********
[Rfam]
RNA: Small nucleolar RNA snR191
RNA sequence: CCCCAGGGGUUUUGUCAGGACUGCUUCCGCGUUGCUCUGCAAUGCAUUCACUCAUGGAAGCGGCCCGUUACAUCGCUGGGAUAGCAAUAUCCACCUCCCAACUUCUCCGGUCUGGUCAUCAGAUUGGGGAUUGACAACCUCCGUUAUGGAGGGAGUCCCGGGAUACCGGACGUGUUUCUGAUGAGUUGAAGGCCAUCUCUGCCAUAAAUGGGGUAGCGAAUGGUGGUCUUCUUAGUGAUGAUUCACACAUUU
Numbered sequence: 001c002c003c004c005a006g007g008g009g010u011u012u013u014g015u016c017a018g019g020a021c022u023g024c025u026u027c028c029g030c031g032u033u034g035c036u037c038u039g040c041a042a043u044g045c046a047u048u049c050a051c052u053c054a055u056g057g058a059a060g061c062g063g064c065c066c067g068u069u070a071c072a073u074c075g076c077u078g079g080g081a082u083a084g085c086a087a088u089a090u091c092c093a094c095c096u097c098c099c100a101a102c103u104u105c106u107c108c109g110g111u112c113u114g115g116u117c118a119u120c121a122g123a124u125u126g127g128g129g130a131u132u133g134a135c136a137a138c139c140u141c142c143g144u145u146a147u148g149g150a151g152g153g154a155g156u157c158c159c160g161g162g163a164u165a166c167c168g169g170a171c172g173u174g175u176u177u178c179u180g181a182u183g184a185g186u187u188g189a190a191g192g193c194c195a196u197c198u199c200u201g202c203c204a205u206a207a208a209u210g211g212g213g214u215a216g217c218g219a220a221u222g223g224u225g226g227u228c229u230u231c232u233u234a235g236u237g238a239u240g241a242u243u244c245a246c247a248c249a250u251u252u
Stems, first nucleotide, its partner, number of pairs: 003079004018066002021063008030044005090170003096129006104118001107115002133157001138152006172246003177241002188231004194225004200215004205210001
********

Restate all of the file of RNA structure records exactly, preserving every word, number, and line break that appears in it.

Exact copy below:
[Rfam]
RNA: Small nucleolar RNA snR191
RNA sequence: CCCCAGGGGUUUUGUCAGGACUGCUUCCGCGUUGCUCUGCAAUGCAUUCACUCAUGGAAGCGGCCCGUUACAUCGCUGGGAUAGCAAUAUCCACCUCCCAACUUCUCCGGUCUGGUCAUCAGAUUGGGGAUUGACAACCUCCGUUAUGGAGGGAGUCCCGGGAUACCGGACGUGUUUCUGAUGAGUUGAAGGCCAUCUCUGCCAUAAAUGGGGUAGCGAAUGGUGGUCUUCUUAGUGAUGAUUCACACAUUU
Numbered sequence: 001c002c003c004c005a006g007g008g009g010u011u012u013u014g015u016c017a018g019g020a021c022u023g024c025u026u027c028c029g030c031g032u033u034g035c036u037c038u039g040c041a042a043u044g045c046a047u048u049c050a051c052u053c054a055u056g057g058a059a060g061c062g063g064c065c066c067g068u069u070a071c072a073u074c075g076c077u078g079g080g081a082u083a084g085c086a087a088u089a090u091c092c093a094c095c096u097c098c099c100a101a102c103u104u105c106u107c108c109g110g111u112c113u114g115g116u117c118a119u120c121a122g123a124u125u126g127g128g129g130a131u132u133g134a135c136a137a138c139c140u141c142c143g144u145u146a147u148g149g150a151g152g153g154a155g156u157c158c159c160g161g162g163a164u165a166c167c168g169g170a171c172g173u174g175u176u177u178c179u180g181a182u183g184a185g186u187u188g189a190a191g192g193c194c195a196u197c198u199c200u201g202c203c204a205u206a207a208a209u210g211g212g213g214u215a216g217c218g219a220a221u222g223g224u225g226g227u228c229u230u231c232u233u234a235g236u237g238a239u240g241a242u243u244c245a246c247a248c249a250u251u252u
Stems, first nucleotide, its partner, number of pairs: 003079004018066002021063008030044005090170003096129006104118001107115002133157001138152006172246003177241002188231004194225004200215004205210001